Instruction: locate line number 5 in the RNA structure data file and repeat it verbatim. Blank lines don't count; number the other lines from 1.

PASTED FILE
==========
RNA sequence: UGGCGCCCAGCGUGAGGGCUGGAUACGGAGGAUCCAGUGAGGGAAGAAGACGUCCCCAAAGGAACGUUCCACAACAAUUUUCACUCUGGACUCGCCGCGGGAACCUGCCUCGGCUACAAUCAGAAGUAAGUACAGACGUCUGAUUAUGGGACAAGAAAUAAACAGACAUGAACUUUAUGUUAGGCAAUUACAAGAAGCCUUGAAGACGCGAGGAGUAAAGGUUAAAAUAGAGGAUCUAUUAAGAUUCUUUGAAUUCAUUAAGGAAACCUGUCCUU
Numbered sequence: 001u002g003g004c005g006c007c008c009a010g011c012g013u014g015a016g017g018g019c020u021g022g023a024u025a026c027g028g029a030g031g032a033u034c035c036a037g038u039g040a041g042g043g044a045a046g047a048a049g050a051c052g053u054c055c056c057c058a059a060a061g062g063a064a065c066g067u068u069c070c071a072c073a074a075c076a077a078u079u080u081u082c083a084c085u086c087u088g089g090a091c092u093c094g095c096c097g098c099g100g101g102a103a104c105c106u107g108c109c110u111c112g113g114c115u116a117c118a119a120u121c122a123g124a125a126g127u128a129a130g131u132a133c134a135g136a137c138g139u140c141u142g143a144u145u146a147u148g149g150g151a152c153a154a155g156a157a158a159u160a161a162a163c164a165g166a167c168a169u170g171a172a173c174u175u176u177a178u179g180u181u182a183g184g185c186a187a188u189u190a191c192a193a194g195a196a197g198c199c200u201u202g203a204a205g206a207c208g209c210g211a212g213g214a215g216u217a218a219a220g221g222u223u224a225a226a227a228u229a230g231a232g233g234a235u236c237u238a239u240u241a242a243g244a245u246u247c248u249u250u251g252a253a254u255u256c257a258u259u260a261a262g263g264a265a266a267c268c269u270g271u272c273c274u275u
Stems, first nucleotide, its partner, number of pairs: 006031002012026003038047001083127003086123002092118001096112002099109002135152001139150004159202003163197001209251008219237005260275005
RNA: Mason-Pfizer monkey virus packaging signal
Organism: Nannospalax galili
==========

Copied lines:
Organism: Nannospalax galili